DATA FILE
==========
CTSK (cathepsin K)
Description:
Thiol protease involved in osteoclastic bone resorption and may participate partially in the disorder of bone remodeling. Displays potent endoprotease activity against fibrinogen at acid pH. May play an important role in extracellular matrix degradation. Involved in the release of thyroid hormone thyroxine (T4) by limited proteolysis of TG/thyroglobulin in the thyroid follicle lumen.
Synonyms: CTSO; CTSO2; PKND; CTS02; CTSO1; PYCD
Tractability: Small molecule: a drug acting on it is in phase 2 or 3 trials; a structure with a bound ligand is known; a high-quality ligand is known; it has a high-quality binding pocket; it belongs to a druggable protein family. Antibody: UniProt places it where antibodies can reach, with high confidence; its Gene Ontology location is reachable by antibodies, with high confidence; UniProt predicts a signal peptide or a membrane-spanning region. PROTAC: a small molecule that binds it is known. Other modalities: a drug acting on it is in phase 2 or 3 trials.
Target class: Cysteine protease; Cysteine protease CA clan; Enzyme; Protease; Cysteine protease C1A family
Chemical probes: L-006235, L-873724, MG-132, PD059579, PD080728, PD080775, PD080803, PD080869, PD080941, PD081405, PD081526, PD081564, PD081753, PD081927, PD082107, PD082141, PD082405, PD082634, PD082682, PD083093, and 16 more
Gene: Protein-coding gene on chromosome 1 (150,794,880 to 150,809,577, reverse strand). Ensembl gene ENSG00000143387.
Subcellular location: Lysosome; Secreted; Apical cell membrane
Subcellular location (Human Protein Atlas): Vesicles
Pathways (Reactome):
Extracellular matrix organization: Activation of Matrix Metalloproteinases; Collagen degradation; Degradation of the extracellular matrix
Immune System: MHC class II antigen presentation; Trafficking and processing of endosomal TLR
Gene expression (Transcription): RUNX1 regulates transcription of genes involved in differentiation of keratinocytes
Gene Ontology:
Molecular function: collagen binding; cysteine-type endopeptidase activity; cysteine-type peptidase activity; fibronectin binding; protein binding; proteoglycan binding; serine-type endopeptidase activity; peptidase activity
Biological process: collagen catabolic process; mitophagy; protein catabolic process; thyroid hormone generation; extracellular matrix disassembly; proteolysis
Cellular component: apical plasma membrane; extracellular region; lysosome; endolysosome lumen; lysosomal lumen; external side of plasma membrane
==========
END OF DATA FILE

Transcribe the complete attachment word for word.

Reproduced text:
CTSK (cathepsin K)
Description:
Thiol protease involved in osteoclastic bone resorption and may participate partially in the disorder of bone remodeling. Displays potent endoprotease activity against fibrinogen at acid pH. May play an important role in extracellular matrix degradation. Involved in the release of thyroid hormone thyroxine (T4) by limited proteolysis of TG/thyroglobulin in the thyroid follicle lumen.
Synonyms: CTSO; CTSO2; PKND; CTS02; CTSO1; PYCD
Tractability: Small molecule: a drug acting on it is in phase 2 or 3 trials; a structure with a bound ligand is known; a high-quality ligand is known; it has a high-quality binding pocket; it belongs to a druggable protein family. Antibody: UniProt places it where antibodies can reach, with high confidence; its Gene Ontology location is reachable by antibodies, with high confidence; UniProt predicts a signal peptide or a membrane-spanning region. PROTAC: a small molecule that binds it is known. Other modalities: a drug acting on it is in phase 2 or 3 trials.
Target class: Cysteine protease; Cysteine protease CA clan; Enzyme; Protease; Cysteine protease C1A family
Chemical probes: L-006235, L-873724, MG-132, PD059579, PD080728, PD080775, PD080803, PD080869, PD080941, PD081405, PD081526, PD081564, PD081753, PD081927, PD082107, PD082141, PD082405, PD082634, PD082682, PD083093, and 16 more
Gene: Protein-coding gene on chromosome 1 (150,794,880 to 150,809,577, reverse strand). Ensembl gene ENSG00000143387.
Subcellular location: Lysosome; Secreted; Apical cell membrane
Subcellular location (Human Protein Atlas): Vesicles
Pathways (Reactome):
Extracellular matrix organization: Activation of Matrix Metalloproteinases; Collagen degradation; Degradation of the extracellular matrix
Immune System: MHC class II antigen presentation; Trafficking and processing of endosomal TLR
Gene expression (Transcription): RUNX1 regulates transcription of genes involved in differentiation of keratinocytes
Gene Ontology:
Molecular function: collagen binding; cysteine-type endopeptidase activity; cysteine-type peptidase activity; fibronectin binding; protein binding; proteoglycan binding; serine-type endopeptidase activity; peptidase activity
Biological process: collagen catabolic process; mitophagy; protein catabolic process; thyroid hormone generation; extracellular matrix disassembly; proteolysis
Cellular component: apical plasma membrane; extracellular region; lysosome; endolysosome lumen; lysosomal lumen; external side of plasma membrane